Transit agencies are more apt to seriously consider competitive contracting when doing so will increase their chances of obtaining desirable capital monies from a discretionary fund. Several transit agencies, such as Santa Cruz (California), have initiated competitive contracting of a portion of their service to receive or increase their chances of receiving these "demonstration" funds.

Many of these contracted services have been faithfully executed by the transit agency. Unfortunately, these grants can only be used to institute new services and so are applicable to primarily high-growth areas. In addition, some agencies have accepted the money and then been less than honest in bid procedures. UMTA requires that the agency bid fairly in competition with the private sector, but, in many cases, the transit agency has bid below their attributable, fully allocated costs to be awarded operation of the route. This violation of UMTA regulations can be contested by private providers, but it requires time, money, and expertise from the private sector. Where the private sector has protested and where the transit agency has not bid fairly, UMTA has insisted the agency reconsider the award or return that portion of federal funds.

Some transit agencies have applied to receive UMTA pilot project monies to study the savings and performance of competitively contracted service. The funding has provided for vehicles and facilities that are beyond the ability of the transit agency to fund from capital formula grants. The results of these "compelled" conversions have been mixed. Areas, such as Los Angeles, that otherwise have been favorable to competitive contracting have shown positive benefits from competitive contracting. (See Los Angeles Case Study.) Both the agency and the contractors have been pleased with the contracting relationship. Where the agency has been reluctant to competitively contract and has done so to receive the funding, such New Orleans, competitive contracting has not been as successful. In New Orleans, for example, the agency leased to the contract operator buses that had been discontinued by the manufacturer for poor performance, that were more than double the average age of the agency fleet, and that were beyond their useful life. While the contractor ran the buses at savings of 53.7 percent compared to agency operation, the media and the agency complained about the poor maintenance and breakdown rate of the vehicles.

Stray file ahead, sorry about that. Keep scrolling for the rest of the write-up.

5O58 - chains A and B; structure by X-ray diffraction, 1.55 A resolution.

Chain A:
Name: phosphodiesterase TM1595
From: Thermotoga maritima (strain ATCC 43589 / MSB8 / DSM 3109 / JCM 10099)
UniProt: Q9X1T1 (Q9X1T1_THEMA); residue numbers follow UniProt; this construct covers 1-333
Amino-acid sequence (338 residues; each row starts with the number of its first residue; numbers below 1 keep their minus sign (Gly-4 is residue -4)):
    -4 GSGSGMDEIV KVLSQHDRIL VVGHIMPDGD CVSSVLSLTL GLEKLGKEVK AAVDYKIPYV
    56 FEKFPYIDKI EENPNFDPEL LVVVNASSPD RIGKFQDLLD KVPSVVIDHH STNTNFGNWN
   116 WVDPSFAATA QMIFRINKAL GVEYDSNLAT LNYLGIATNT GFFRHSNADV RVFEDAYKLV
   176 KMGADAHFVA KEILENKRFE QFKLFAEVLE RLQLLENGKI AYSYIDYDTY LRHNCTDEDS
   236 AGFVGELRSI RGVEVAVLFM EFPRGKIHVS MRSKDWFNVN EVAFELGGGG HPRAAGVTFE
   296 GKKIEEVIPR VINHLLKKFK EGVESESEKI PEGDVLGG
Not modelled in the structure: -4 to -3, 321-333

UMTA also has provided demonstration funding through its Entrepreneurial Services Program Grants to encourage private sector operators to develop transit services that do not rely on public subsidies. The grants cover some costs of planning routes and services and a small portion of capital assistance. The unsubsidized services must not be in competition with the subsidized public transit services. The program has met with very limited success. Because of low population densities and low transit ridership in the US, few transit services can exist without subsidy. Private operators, too, would have the added time and expense of federal reporting requirements for a period of years. Finally, the federal application process is cumbersome and can take a year or more.

State Legislation

In the US, changing state law to require competitive contracting of transit service is closest to the standard model of changing national law. This method has the advantage of avoiding multiple settlements of labor grievances across several jurisdictions and as privatization increases, although state law is still subject to review by the state courts. To avoid conflict with Section 13(c) labor protection clauses, state law would either require the conversion of competitive contracting to proceed within the natural employee attrition (turnover or wastage) rate and thus avoid employee layoff and payments for idle workers,or the law would include provision for retention of idle workers or payment for up to six years for those who suffer layoff.

Competitive contacting bills have been introduced in a number of states, but, to date, only Colorado has passed legislation that requires competitive contracting. In 1988, the Colorado Legislature voted to require the Denver Regional Transit District to competitively contract 20 percent of total bus service over the objection of the transit agency and despite the fierce lobbying of the unions.